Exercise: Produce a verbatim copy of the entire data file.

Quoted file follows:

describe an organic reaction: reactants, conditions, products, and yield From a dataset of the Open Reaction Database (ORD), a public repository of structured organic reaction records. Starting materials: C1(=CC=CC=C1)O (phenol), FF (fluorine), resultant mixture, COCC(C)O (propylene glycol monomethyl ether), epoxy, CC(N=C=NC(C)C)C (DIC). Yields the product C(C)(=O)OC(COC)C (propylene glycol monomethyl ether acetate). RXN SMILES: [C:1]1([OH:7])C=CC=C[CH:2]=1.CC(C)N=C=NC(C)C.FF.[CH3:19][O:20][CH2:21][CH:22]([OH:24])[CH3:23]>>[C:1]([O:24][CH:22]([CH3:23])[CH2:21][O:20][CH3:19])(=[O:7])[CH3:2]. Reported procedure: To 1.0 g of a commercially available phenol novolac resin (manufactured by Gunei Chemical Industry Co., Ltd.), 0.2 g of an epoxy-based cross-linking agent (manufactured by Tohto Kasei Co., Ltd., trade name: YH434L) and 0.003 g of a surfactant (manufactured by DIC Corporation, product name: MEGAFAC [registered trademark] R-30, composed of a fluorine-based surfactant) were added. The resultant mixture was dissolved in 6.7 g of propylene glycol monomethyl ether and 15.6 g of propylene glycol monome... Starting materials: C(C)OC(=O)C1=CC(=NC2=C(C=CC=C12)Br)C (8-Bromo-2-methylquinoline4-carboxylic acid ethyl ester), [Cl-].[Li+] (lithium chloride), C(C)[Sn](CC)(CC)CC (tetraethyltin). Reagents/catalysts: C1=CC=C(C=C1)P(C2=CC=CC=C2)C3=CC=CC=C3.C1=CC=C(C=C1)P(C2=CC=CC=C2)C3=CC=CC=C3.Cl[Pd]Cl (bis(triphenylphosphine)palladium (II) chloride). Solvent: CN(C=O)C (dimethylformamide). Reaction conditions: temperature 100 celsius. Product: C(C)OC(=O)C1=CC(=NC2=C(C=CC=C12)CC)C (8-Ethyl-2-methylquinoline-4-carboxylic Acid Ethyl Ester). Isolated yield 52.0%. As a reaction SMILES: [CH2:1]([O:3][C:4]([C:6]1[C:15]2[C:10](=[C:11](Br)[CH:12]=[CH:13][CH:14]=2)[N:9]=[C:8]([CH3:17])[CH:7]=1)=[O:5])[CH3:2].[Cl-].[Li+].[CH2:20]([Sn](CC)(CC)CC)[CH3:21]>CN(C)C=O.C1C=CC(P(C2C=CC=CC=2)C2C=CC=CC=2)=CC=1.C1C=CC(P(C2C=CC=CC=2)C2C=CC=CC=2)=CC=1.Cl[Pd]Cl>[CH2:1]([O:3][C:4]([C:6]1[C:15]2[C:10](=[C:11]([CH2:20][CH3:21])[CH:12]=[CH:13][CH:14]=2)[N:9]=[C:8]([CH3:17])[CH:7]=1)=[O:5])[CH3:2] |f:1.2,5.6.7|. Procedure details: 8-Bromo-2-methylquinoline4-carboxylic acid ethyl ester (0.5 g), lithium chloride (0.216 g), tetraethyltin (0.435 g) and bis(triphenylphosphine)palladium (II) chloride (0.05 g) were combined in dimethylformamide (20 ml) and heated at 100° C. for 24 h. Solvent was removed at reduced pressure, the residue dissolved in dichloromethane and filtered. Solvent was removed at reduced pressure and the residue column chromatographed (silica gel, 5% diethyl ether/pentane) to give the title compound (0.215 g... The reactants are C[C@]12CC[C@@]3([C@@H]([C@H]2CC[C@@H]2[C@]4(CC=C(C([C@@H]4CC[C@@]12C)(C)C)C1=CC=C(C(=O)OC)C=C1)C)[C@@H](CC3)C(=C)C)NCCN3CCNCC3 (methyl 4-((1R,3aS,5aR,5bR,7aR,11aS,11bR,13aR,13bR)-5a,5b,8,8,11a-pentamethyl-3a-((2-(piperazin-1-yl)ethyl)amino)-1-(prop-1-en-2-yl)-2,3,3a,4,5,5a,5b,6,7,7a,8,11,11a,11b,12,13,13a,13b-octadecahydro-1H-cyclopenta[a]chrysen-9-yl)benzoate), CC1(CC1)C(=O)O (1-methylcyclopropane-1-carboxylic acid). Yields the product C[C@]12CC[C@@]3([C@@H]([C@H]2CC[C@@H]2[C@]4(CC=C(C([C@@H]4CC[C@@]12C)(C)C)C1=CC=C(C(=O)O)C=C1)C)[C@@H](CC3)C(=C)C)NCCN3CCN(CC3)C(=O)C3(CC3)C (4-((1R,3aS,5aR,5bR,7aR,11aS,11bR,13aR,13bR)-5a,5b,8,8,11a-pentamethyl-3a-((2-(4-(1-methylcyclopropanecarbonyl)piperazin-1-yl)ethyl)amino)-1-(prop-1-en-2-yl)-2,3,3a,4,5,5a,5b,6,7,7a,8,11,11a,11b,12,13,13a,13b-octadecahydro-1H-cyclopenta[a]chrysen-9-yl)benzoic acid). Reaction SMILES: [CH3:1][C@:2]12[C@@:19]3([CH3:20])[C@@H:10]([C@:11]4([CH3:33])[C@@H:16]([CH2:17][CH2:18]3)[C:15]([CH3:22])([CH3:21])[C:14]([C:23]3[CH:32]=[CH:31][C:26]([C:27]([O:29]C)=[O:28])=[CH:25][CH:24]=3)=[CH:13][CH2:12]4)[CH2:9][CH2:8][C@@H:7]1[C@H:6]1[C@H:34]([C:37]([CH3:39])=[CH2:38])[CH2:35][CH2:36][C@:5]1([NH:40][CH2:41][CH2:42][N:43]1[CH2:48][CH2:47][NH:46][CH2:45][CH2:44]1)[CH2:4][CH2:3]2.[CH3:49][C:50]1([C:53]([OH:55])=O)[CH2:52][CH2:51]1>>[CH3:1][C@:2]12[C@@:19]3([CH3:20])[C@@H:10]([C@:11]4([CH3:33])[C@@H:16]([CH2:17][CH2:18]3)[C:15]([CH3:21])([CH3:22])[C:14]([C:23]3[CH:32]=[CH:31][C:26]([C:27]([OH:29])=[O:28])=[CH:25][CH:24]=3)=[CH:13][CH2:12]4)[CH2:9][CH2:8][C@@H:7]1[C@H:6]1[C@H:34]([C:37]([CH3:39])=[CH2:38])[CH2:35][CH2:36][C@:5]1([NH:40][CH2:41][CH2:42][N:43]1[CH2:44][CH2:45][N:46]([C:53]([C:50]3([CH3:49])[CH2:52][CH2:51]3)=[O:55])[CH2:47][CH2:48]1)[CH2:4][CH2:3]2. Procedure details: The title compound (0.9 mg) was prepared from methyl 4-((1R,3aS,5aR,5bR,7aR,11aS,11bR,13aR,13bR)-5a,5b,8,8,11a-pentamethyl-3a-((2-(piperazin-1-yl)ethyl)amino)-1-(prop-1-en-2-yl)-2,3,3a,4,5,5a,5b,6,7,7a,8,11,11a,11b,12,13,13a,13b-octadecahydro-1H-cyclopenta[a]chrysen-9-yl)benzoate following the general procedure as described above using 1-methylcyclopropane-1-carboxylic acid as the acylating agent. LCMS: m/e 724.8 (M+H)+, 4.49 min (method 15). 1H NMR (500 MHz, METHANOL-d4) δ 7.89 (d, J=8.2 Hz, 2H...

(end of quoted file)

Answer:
describe an organic reaction: reactants, conditions, products, and yield From a dataset of the Open Reaction Database (ORD), a public repository of structured organic reaction records. Starting materials: C1(=CC=CC=C1)O (phenol), FF (fluorine), resultant mixture, COCC(C)O (propylene glycol monomethyl ether), epoxy, CC(N=C=NC(C)C)C (DIC). Yields the product C(C)(=O)OC(COC)C (propylene glycol monomethyl ether acetate). RXN SMILES: [C:1]1([OH:7])C=CC=C[CH:2]=1.CC(C)N=C=NC(C)C.FF.[CH3:19][O:20][CH2:21][CH:22]([OH:24])[CH3:23]>>[C:1]([O:24][CH:22]([CH3:23])[CH2:21][O:20][CH3:19])(=[O:7])[CH3:2]. Reported procedure: To 1.0 g of a commercially available phenol novolac resin (manufactured by Gunei Chemical Industry Co., Ltd.), 0.2 g of an epoxy-based cross-linking agent (manufactured by Tohto Kasei Co., Ltd., trade name: YH434L) and 0.003 g of a surfactant (manufactured by DIC Corporation, product name: MEGAFAC [registered trademark] R-30, composed of a fluorine-based surfactant) were added. The resultant mixture was dissolved in 6.7 g of propylene glycol monomethyl ether and 15.6 g of propylene glycol monome... Starting materials: C(C)OC(=O)C1=CC(=NC2=C(C=CC=C12)Br)C (8-Bromo-2-methylquinoline4-carboxylic acid ethyl ester), [Cl-].[Li+] (lithium chloride), C(C)[Sn](CC)(CC)CC (tetraethyltin). Reagents/catalysts: C1=CC=C(C=C1)P(C2=CC=CC=C2)C3=CC=CC=C3.C1=CC=C(C=C1)P(C2=CC=CC=C2)C3=CC=CC=C3.Cl[Pd]Cl (bis(triphenylphosphine)palladium (II) chloride). Solvent: CN(C=O)C (dimethylformamide). Reaction conditions: temperature 100 celsius. Product: C(C)OC(=O)C1=CC(=NC2=C(C=CC=C12)CC)C (8-Ethyl-2-methylquinoline-4-carboxylic Acid Ethyl Ester). Isolated yield 52.0%. As a reaction SMILES: [CH2:1]([O:3][C:4]([C:6]1[C:15]2[C:10](=[C:11](Br)[CH:12]=[CH:13][CH:14]=2)[N:9]=[C:8]([CH3:17])[CH:7]=1)=[O:5])[CH3:2].[Cl-].[Li+].[CH2:20]([Sn](CC)(CC)CC)[CH3:21]>CN(C)C=O.C1C=CC(P(C2C=CC=CC=2)C2C=CC=CC=2)=CC=1.C1C=CC(P(C2C=CC=CC=2)C2C=CC=CC=2)=CC=1.Cl[Pd]Cl>[CH2:1]([O:3][C:4]([C:6]1[C:15]2[C:10](=[C:11]([CH2:20][CH3:21])[CH:12]=[CH:13][CH:14]=2)[N:9]=[C:8]([CH3:17])[CH:7]=1)=[O:5])[CH3:2] |f:1.2,5.6.7|. Procedure details: 8-Bromo-2-methylquinoline4-carboxylic acid ethyl ester (0.5 g), lithium chloride (0.216 g), tetraethyltin (0.435 g) and bis(triphenylphosphine)palladium (II) chloride (0.05 g) were combined in dimethylformamide (20 ml) and heated at 100° C. for 24 h. Solvent was removed at reduced pressure, the residue dissolved in dichloromethane and filtered. Solvent was removed at reduced pressure and the residue column chromatographed (silica gel, 5% diethyl ether/pentane) to give the title compound (0.215 g... The reactants are C[C@]12CC[C@@]3([C@@H]([C@H]2CC[C@@H]2[C@]4(CC=C(C([C@@H]4CC[C@@]12C)(C)C)C1=CC=C(C(=O)OC)C=C1)C)[C@@H](CC3)C(=C)C)NCCN3CCNCC3 (methyl 4-((1R,3aS,5aR,5bR,7aR,11aS,11bR,13aR,13bR)-5a,5b,8,8,11a-pentamethyl-3a-((2-(piperazin-1-yl)ethyl)amino)-1-(prop-1-en-2-yl)-2,3,3a,4,5,5a,5b,6,7,7a,8,11,11a,11b,12,13,13a,13b-octadecahydro-1H-cyclopenta[a]chrysen-9-yl)benzoate), CC1(CC1)C(=O)O (1-methylcyclopropane-1-carboxylic acid). Yields the product C[C@]12CC[C@@]3([C@@H]([C@H]2CC[C@@H]2[C@]4(CC=C(C([C@@H]4CC[C@@]12C)(C)C)C1=CC=C(C(=O)O)C=C1)C)[C@@H](CC3)C(=C)C)NCCN3CCN(CC3)C(=O)C3(CC3)C (4-((1R,3aS,5aR,5bR,7aR,11aS,11bR,13aR,13bR)-5a,5b,8,8,11a-pentamethyl-3a-((2-(4-(1-methylcyclopropanecarbonyl)piperazin-1-yl)ethyl)amino)-1-(prop-1-en-2-yl)-2,3,3a,4,5,5a,5b,6,7,7a,8,11,11a,11b,12,13,13a,13b-octadecahydro-1H-cyclopenta[a]chrysen-9-yl)benzoic acid). Reaction SMILES: [CH3:1][C@:2]12[C@@:19]3([CH3:20])[C@@H:10]([C@:11]4([CH3:33])[C@@H:16]([CH2:17][CH2:18]3)[C:15]([CH3:22])([CH3:21])[C:14]([C:23]3[CH:32]=[CH:31][C:26]([C:27]([O:29]C)=[O:28])=[CH:25][CH:24]=3)=[CH:13][CH2:12]4)[CH2:9][CH2:8][C@@H:7]1[C@H:6]1[C@H:34]([C:37]([CH3:39])=[CH2:38])[CH2:35][CH2:36][C@:5]1([NH:40][CH2:41][CH2:42][N:43]1[CH2:48][CH2:47][NH:46][CH2:45][CH2:44]1)[CH2:4][CH2:3]2.[CH3:49][C:50]1([C:53]([OH:55])=O)[CH2:52][CH2:51]1>>[CH3:1][C@:2]12[C@@:19]3([CH3:20])[C@@H:10]([C@:11]4([CH3:33])[C@@H:16]([CH2:17][CH2:18]3)[C:15]([CH3:21])([CH3:22])[C:14]([C:23]3[CH:32]=[CH:31][C:26]([C:27]([OH:29])=[O:28])=[CH:25][CH:24]=3)=[CH:13][CH2:12]4)[CH2:9][CH2:8][C@@H:7]1[C@H:6]1[C@H:34]([C:37]([CH3:39])=[CH2:38])[CH2:35][CH2:36][C@:5]1([NH:40][CH2:41][CH2:42][N:43]1[CH2:44][CH2:45][N:46]([C:53]([C:50]3([CH3:49])[CH2:52][CH2:51]3)=[O:55])[CH2:47][CH2:48]1)[CH2:4][CH2:3]2. Procedure details: The title compound (0.9 mg) was prepared from methyl 4-((1R,3aS,5aR,5bR,7aR,11aS,11bR,13aR,13bR)-5a,5b,8,8,11a-pentamethyl-3a-((2-(piperazin-1-yl)ethyl)amino)-1-(prop-1-en-2-yl)-2,3,3a,4,5,5a,5b,6,7,7a,8,11,11a,11b,12,13,13a,13b-octadecahydro-1H-cyclopenta[a]chrysen-9-yl)benzoate following the general procedure as described above using 1-methylcyclopropane-1-carboxylic acid as the acylating agent. LCMS: m/e 724.8 (M+H)+, 4.49 min (method 15). 1H NMR (500 MHz, METHANOL-d4) δ 7.89 (d, J=8.2 Hz, 2H...